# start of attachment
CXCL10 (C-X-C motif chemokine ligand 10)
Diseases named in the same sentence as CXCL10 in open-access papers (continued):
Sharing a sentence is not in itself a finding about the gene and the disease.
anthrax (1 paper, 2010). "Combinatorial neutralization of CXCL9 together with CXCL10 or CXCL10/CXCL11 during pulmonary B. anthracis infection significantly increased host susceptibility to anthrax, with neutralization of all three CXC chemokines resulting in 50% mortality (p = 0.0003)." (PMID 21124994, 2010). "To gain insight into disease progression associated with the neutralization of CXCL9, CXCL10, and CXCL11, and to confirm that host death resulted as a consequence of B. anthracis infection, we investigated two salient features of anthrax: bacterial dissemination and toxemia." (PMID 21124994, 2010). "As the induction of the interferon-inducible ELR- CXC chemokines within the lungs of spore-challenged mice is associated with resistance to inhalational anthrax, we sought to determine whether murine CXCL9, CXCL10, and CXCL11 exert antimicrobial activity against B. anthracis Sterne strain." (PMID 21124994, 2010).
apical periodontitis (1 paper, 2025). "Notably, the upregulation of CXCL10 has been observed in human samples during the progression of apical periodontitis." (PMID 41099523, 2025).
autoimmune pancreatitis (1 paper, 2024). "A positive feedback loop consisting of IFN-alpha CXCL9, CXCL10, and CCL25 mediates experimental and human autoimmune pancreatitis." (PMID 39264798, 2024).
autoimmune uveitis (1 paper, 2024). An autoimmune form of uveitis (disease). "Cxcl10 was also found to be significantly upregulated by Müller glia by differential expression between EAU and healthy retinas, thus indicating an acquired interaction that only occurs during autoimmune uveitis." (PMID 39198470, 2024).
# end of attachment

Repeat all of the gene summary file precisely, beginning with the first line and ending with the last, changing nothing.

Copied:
CXCL10 (C-X-C motif chemokine ligand 10)
Diseases named in the same sentence as CXCL10 in open-access papers (continued):
Sharing a sentence is not in itself a finding about the gene and the disease.
anthrax (1 paper, 2010). "Combinatorial neutralization of CXCL9 together with CXCL10 or CXCL10/CXCL11 during pulmonary B. anthracis infection significantly increased host susceptibility to anthrax, with neutralization of all three CXC chemokines resulting in 50% mortality (p = 0.0003)." (PMID 21124994, 2010). "To gain insight into disease progression associated with the neutralization of CXCL9, CXCL10, and CXCL11, and to confirm that host death resulted as a consequence of B. anthracis infection, we investigated two salient features of anthrax: bacterial dissemination and toxemia." (PMID 21124994, 2010). "As the induction of the interferon-inducible ELR- CXC chemokines within the lungs of spore-challenged mice is associated with resistance to inhalational anthrax, we sought to determine whether murine CXCL9, CXCL10, and CXCL11 exert antimicrobial activity against B. anthracis Sterne strain." (PMID 21124994, 2010).
apical periodontitis (1 paper, 2025). "Notably, the upregulation of CXCL10 has been observed in human samples during the progression of apical periodontitis." (PMID 41099523, 2025).
autoimmune pancreatitis (1 paper, 2024). "A positive feedback loop consisting of IFN-alpha CXCL9, CXCL10, and CCL25 mediates experimental and human autoimmune pancreatitis." (PMID 39264798, 2024).
autoimmune uveitis (1 paper, 2024). An autoimmune form of uveitis (disease). "Cxcl10 was also found to be significantly upregulated by Müller glia by differential expression between EAU and healthy retinas, thus indicating an acquired interaction that only occurs during autoimmune uveitis." (PMID 39198470, 2024).